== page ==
Sullivan Galleries > Fredrik Floen artist talk

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Frederik Floen presents an artist talk as part of his installation “Diorama_temporary_interior_light” at SAIC’s Sullivan Galleries.

Fredrik Floen mines a complex psychology of experiencing public space in his fashion design experiments and performative installations.  In Diorama_temporary_interior_light, Floen builds a three-dimensional landscape along the historic windows of the Sullivan Galleries using sculptural blobs of sequined costumes as a scenographic reflection of an interior ecology of bodies, both human and non-human. 

Diorama_temporary_interior_light is defined not only by its spatiality but also by its temporality. Floen rehearses with performers in the room costumed in the sequined blobs, then moves the work outdoors for Diorama at Cloud Gate (February 11-13, 2019), a trio of performances timed to follow the Chicago winter sunset. Choreographed by Norwegian artist Ingri Fiksdal, these live performances, staged against the reflective power of Anish Kapoor’s Cloud Gate with the assistance of SAIC students and alumni, invite the viewer to consider the city’s shimmering skyscape from the perspective of Millennium Park.

About the Artist

Fredrik Floen (1988) is a Norwegian costume and stage designer based in Oslo. Floen graduated from Oslo Academy of the Arts in spring 2017, with an MA in Fashion and Costume Design. His work is centered around costume practice as an independent artist in a theatrical aesthetic in different collaborations and contexts.  He has worked as an assistant for the theatre company Vinge/Müller in Volksbühne, Berlin. Together with stage director Marie Nikazm Bakken, he has staged the early historic (and not so good) plays of Ibsen in Sweden and Norway. Floen’s latest work, “Mrs Inger to Osteraat” was co-created with Bakken and presented at Otta Kulturhus in Oslo and the Turteatern in Stockholm, and is a “horror piece without social relevance” based on the historical figure and Henrik Ibsen’s eponymous text that explores the aesthetic variants of the High Middle Ages in Norway mixed with popular references.  With Bakken, Floen also created “Vikings of Helgeland” by Ibsen in Stockholm, as a Netflix inspired performance series of 12 shows, with special episodes such as Ocean overture, Christmas edition and Greek tragedy, (sunrise to sunset).  Floen was invited by the Danish collective Hotel ProForma to design costumes for the world premiere of “Vespertine,” an opera based on Björks pop-album with the same name in Mannheim, Germany; and with choreographer Ingri Fiksdal, he created Diorama, a series of site specific sparkling view performances.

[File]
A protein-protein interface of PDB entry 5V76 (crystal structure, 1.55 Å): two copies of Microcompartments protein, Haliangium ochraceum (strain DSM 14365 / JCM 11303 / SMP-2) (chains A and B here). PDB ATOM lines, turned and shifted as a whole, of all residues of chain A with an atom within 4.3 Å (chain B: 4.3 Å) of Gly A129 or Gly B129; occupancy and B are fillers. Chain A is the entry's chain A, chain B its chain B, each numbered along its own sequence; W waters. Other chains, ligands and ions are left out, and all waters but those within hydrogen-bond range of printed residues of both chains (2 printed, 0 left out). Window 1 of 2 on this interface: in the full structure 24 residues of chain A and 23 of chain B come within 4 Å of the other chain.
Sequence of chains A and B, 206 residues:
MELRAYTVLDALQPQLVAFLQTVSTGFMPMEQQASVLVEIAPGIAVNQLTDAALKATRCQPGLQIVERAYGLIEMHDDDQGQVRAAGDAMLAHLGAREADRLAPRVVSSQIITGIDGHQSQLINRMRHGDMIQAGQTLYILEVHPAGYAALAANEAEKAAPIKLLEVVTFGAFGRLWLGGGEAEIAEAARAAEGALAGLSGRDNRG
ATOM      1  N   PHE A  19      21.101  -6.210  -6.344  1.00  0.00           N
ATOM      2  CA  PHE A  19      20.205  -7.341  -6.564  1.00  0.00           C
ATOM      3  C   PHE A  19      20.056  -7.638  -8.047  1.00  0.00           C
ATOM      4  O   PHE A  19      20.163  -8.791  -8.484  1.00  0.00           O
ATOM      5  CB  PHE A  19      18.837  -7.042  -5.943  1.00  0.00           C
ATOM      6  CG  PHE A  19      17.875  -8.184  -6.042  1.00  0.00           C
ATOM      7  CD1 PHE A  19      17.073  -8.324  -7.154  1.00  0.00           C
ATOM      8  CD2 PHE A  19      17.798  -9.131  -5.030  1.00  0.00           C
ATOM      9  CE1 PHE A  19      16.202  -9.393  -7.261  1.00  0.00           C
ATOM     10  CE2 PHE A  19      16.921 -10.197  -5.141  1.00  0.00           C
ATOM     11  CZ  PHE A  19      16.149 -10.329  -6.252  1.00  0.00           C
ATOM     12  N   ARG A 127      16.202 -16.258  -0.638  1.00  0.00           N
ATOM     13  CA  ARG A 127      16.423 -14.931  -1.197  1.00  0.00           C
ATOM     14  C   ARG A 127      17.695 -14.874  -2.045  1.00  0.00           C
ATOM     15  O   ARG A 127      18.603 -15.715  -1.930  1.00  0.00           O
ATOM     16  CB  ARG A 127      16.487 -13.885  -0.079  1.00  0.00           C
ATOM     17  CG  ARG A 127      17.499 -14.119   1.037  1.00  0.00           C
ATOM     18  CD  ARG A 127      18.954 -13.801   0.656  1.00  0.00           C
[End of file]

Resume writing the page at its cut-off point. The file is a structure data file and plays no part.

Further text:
See more of Fredrik’s work at

About Sullivan Galleries

The Sullivan Galleries represent 32,000 square feet of exhibition space–the only single contemporary gallery site of its size in the Chicago Loop. Located in the Sullivan Center at 33 South State Street, the historic site of Louis Sullivan’s masterpiece Carson Pirie Scott & Co. building, the galleries feature exhibitions, performances, lectures, and screenings by SAIC students, faculty, and guest artists. Recently relocated to 33 South State Street, the Betty Rymer Gallery features a range of exhibitions of work by SAIC students, faculty, and international artists. The Sullivan Galleries brings to Chicago audiences the work of acclaimed and emerging artists, while providing the School of the Art Institute of Chicago (SAIC) and the public opportunities for direct involvement and exchange with the discourses of art today. With shows and projects often led by faculty or student curators, it is a teaching gallery that engages the exhibition process as a pedagogical model and mode of research.

About the Fashion Resource Center

For over thirty years the Fashion Resource Center has evolved into a hybrid research hub and meeting space for faculty and students within SAIC’s Fashion Department as well as the school’s larger community. The FRC’s unique hands-on collection of late twentieth and twenty-first century designer garments and accessories represents innovations in construction, materials and embellishments, providing students and faculty alike with prime examples to learn from. This extensive collection is complimented by the FRC’s visual, print and fabric libraries that support and illuminate the physical garments and accessories.

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